The United Arab Emirates made history tonight by launching the Arab world’s first interplanetary space mission to Mars. The takeoff of the “Hope” spacecraft took place at 5:58 ET from Japan’s Tanegashima Space Center. The country’s scientists have been working on the project for 6 years to build a spacecraft that could successfully orbit Mars.

The aim of the mission, which is known as the Emirates Mars Mission, is to provide answers to scientific questions that are left unanswered and provide data on the planet’s weather and atmosphere. Two of the spacecraft’s tools will analyze the Red Planet in ultraviolet and infrared light, and the third one, an imager, will take colorful pictures of Mars. The UAE calls Hope “Mars’ first weather satellite” as it will shed light on what is happening in the planet’s lower atmosphere and how the weather changes there throughout the year.

Hope launched on top of a Japanese H-IIA rocket from Japan’s Tanegashima Space Center. There, the launch took place at 6:58 AM, whereas on the East Coast of the US, it happened at 5:58 ET. The spacecraft was about to launch last week on July 14 and then on July 16, but it was delayed due to bad weather.

An hour after launch, the Japanese rocket deployed Hope in space, setting it on its journey to Mars. After that, two-way communication with the ground segment in Dubai was established.

"Years of hard work and dedication have paid off in a big way," Ambassador Yousef Al Otaiba said shortly after the launch. "This is a huge accomplishment, but it's just the beginning."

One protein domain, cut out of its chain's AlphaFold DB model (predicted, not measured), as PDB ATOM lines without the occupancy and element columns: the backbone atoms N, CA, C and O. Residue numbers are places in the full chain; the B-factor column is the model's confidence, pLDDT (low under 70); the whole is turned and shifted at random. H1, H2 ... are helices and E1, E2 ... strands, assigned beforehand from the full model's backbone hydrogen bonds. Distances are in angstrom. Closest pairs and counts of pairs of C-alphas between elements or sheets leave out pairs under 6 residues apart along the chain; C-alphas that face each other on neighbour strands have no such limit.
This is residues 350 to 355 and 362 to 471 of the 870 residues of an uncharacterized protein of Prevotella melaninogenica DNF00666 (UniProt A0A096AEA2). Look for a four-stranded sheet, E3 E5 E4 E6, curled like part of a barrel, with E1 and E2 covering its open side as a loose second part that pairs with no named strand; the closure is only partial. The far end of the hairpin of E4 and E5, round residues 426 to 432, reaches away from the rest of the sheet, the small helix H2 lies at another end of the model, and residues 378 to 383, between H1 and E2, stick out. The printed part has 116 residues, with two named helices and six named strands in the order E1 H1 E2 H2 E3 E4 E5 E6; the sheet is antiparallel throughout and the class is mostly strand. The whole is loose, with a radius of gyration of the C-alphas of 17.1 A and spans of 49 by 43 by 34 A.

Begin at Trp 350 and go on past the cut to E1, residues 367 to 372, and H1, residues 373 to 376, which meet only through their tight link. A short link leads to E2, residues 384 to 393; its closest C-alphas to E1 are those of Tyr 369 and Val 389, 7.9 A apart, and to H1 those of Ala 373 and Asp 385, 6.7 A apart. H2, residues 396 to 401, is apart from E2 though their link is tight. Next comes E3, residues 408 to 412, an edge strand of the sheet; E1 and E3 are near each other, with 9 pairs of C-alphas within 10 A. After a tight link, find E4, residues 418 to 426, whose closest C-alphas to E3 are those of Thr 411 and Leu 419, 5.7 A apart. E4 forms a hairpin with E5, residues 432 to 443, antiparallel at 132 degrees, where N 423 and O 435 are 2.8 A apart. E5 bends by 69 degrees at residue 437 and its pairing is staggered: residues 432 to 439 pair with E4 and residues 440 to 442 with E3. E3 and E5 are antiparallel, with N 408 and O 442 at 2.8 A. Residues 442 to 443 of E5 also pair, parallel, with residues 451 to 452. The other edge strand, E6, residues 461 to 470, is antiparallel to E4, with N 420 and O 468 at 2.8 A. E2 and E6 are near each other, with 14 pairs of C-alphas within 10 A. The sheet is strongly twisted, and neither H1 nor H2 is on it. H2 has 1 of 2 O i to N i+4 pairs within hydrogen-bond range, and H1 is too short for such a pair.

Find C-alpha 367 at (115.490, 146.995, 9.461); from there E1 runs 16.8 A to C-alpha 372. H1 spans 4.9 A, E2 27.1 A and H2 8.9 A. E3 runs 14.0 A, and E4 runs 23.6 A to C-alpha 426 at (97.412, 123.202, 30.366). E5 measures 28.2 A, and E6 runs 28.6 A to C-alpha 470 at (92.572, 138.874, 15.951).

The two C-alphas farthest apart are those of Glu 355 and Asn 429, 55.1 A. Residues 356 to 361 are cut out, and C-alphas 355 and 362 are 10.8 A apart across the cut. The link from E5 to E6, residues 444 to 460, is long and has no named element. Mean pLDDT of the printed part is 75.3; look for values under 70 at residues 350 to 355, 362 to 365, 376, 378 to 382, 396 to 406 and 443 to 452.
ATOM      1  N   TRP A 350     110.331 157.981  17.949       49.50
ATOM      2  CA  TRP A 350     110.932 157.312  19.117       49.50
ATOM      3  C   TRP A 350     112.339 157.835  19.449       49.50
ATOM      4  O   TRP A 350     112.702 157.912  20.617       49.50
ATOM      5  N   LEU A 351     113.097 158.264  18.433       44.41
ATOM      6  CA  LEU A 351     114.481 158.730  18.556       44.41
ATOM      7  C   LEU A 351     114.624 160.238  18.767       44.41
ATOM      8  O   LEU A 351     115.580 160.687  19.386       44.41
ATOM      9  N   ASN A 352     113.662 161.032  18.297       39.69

Now Hope will spend the next 7 months in outer space, arriving at Mars in February 2021. After that, it will insert itself into the Mars orbit.

The spacecraft is supposed to reach Mars by December 2021 to coincide with the 50th anniversary of the country’s founding. That is why it is important for the Emirates to launch the mission in July this summer – the period when the distance between Mars and Earth on their orbits around the Sun is minimal only happens once in two years.

The Mohammed bin Rashid Space Centre, which built the Hope spacecraft, partnered up with the University of Colorado at Boulder to design and build Hope. The Center also received guidance from researchers at Arizona State University and the University of California, Berkeley.

The live broadcast of the launch can be viewed in the mission’s official YouTube channel:

NASA tweeted to congratulate the team of Al Amal, which is “hope” in Arabic, with the successful launch:

Two more missions are scheduled for this summer: NASA’s Perseverance Rover and China’s Tianwen 1 will be launched sometime in July or August, depending on weather conditions.